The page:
NUM's crisis of relevance

By Drum Digital
07 July 2014

The mining strike maybe over, but NUM’s problems have just begun, writes Sabelo Ndlangisa.

The National Union of Mineworkers (NUM) held its leadership indaba in Boksburg at a time when it is facing a crisis of relevance, especially in the country’s platinum belt.

The recent strike by Joseph Mathunjwa’s  Association of Mineworkers and Construction Union (Amcu) in platinum mines, over demands for a R12500 wage, has pushed NUM into a corner. Even though some might argue that the mining companies did not suffer much harm during the five-month long strike as they had reserves of platinum to sell over this period, the strike has hurt the economy. But it has also thrust Amcu into the centre of the debate about what needs to happen to change working and living conditions in our mining towns.

Perhaps the 1987 mining strike by NUM under Cyril Ramaphosa had been the country’s longest mining strike (it went on for three weeks) before Amcu decided to lay down tools this year. The challenge facing the NUM is how it would claw back lost ground, and shed the perceptions that it has become something of a sweetheart union over the years. In the last year alone it has lost over 20 000 members, bringing its membership down to 275 000.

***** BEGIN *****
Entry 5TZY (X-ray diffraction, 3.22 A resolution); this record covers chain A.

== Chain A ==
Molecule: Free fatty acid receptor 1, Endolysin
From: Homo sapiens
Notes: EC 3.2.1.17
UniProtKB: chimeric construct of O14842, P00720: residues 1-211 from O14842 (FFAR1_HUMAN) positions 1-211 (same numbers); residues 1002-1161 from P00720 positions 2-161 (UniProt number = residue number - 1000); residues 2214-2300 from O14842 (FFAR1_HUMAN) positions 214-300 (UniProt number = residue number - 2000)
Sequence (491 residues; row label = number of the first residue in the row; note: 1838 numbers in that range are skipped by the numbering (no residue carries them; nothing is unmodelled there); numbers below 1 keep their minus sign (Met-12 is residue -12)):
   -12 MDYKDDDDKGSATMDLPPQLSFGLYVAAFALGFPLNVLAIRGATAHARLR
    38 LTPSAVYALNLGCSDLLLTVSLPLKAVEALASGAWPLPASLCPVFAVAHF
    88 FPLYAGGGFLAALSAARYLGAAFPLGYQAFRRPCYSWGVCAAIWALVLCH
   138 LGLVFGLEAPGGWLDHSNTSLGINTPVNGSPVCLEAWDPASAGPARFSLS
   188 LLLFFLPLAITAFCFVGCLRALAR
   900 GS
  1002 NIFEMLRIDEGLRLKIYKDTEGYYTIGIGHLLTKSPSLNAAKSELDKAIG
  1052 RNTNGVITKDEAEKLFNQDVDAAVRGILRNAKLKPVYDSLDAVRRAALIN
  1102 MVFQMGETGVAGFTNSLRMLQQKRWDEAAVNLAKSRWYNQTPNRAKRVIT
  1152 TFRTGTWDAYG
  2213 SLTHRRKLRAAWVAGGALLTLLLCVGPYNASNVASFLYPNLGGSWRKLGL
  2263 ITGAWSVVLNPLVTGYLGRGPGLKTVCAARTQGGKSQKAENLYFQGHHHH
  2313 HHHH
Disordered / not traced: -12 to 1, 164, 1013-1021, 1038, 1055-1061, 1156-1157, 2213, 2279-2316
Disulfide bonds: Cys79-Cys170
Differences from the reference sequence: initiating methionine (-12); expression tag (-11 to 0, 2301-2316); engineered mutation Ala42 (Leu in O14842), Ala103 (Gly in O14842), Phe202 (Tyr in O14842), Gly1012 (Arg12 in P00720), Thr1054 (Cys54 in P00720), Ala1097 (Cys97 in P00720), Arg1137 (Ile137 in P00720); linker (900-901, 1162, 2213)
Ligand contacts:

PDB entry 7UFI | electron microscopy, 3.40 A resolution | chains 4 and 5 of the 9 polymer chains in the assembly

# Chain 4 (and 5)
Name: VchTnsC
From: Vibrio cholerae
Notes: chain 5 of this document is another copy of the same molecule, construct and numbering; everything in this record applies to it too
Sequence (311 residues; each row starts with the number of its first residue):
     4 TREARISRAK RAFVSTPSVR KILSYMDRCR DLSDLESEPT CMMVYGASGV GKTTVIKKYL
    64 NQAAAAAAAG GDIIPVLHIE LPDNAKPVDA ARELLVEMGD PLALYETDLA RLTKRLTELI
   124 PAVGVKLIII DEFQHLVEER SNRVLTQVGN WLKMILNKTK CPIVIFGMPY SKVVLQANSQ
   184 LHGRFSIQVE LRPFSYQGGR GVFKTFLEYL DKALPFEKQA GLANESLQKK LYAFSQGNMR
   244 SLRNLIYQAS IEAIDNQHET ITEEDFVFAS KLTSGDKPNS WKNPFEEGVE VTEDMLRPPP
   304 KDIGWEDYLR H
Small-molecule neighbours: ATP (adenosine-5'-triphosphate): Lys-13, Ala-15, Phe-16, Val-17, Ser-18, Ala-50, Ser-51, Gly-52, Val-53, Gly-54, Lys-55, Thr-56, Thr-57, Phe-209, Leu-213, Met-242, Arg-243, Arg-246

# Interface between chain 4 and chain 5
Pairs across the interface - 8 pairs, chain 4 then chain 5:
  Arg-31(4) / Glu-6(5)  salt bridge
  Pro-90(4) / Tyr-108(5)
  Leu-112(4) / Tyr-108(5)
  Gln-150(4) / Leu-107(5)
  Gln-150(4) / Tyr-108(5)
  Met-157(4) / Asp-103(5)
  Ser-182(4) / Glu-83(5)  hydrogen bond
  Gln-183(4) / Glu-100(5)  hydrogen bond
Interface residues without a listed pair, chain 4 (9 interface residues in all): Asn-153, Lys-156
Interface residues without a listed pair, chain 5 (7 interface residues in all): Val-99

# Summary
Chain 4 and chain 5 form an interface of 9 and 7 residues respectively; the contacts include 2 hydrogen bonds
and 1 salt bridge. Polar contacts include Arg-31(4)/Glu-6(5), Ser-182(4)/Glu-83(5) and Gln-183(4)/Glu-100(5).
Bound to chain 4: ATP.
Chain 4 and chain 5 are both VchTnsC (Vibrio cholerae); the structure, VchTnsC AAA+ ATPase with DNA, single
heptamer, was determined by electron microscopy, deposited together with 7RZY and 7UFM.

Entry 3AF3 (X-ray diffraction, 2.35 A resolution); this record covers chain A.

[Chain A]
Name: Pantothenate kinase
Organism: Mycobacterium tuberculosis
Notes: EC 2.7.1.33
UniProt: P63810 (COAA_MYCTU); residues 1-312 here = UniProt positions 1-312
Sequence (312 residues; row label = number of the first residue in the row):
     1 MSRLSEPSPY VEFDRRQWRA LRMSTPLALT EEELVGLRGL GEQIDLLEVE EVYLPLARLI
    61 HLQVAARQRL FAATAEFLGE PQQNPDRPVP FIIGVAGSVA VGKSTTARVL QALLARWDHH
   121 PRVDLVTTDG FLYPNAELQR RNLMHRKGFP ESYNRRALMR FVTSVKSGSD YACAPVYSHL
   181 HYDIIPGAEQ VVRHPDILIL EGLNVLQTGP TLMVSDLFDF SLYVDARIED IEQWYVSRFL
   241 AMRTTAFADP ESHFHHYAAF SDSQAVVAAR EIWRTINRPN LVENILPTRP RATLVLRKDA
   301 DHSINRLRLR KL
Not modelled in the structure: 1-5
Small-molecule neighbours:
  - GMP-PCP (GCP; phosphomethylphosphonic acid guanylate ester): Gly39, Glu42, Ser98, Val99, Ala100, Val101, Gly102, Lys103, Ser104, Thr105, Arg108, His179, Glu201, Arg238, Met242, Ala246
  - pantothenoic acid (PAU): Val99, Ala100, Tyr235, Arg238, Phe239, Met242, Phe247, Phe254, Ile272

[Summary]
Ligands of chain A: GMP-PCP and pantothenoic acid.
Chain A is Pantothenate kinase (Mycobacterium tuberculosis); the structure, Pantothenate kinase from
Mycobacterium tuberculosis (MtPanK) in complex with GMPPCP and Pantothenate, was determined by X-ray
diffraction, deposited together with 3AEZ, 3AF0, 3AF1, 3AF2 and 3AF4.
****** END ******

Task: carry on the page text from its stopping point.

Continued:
Although NUM remains Cosatu’s wealthiest union, where assets are concerned, it is clearly a matter of worry among its leaders that it has lost the status of being the labour federation’s biggest union to the metalworkers’ union, Numsa.  The fact that the two are competing for members in sectors such as energy and construction complicates their relationship, and a squabbling Cosatu is unable to provide a solution to the problem.

So, NUM secretary Frans Baleni and the union’s newly-minted president Thamsanqa Mathosa, who has now replaced Senzeni Zokwana after he took up a post in government as the minister of agriculture, have their work cut out for them. While mining is likely to continue shedding  jobs, the R1 trillion invested by government in the last term provides membership growth opportunities in the construction sector.

They have to stem this tide of membership loss and grow the membership of the union as it goes to its elective conference next year. If that fails, the current ANC secretary Gwede Mantashe will probably be the last significant ANC leader to come from the ranks of NUM.

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